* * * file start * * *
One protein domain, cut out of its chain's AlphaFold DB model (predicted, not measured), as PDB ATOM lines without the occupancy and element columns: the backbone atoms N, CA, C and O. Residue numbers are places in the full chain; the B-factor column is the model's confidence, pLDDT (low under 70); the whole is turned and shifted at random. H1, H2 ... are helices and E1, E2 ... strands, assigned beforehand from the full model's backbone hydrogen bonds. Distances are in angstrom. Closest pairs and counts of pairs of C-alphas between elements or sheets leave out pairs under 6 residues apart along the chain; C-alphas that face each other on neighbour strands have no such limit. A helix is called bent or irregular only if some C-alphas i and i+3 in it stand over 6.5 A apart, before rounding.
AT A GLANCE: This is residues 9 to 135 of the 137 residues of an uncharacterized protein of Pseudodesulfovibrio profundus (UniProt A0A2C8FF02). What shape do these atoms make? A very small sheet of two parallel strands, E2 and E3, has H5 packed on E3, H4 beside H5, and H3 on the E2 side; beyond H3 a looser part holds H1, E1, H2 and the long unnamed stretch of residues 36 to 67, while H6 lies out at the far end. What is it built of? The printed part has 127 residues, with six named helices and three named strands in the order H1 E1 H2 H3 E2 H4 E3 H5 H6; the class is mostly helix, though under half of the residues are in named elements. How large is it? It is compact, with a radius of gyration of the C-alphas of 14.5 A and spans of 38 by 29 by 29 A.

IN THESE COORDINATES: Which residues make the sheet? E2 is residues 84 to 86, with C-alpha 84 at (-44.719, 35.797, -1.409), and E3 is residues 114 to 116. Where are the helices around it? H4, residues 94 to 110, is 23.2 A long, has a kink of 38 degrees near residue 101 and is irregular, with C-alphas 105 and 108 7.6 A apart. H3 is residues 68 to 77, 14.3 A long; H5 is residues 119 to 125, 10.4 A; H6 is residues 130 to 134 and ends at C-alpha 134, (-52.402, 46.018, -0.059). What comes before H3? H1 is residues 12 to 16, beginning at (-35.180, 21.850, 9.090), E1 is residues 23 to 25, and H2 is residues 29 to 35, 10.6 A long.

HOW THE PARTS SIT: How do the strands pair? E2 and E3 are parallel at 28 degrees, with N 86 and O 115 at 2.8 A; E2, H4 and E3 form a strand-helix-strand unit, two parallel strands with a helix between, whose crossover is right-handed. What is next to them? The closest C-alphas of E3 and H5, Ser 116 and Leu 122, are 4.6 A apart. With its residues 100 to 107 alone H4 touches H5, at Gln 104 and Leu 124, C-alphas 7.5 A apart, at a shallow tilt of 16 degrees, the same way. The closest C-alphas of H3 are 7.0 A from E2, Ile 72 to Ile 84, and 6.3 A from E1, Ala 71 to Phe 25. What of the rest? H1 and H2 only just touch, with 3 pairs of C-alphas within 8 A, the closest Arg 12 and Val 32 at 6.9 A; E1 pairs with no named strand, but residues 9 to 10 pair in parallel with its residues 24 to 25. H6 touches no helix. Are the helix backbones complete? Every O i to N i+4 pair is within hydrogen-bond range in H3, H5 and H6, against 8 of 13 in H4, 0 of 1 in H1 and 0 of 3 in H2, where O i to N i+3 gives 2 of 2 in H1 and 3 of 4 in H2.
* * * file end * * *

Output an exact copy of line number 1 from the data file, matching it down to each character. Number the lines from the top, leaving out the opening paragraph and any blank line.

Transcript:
AT A GLANCE: This is residues 9 to 135 of the 137 residues of an uncharacterized protein of Pseudodesulfovibrio profundus (UniProt A0A2C8FF02). What shape do these atoms make? A very small sheet of two parallel strands, E2 and E3, has H5 packed on E3, H4 beside H5, and H3 on the E2 side; beyond H3 a looser part holds H1, E1, H2 and the long unnamed stretch of residues 36 to 67, while H6 lies out at the far end. What is it built of? The printed part has 127 residues, with six named helices and three named strands in the order H1 E1 H2 H3 E2 H4 E3 H5 H6; the class is mostly helix, though under half of the residues are in named elements. How large is it? It is compact, with a radius of gyration of the C-alphas of 14.5 A and spans of 38 by 29 by 29 A.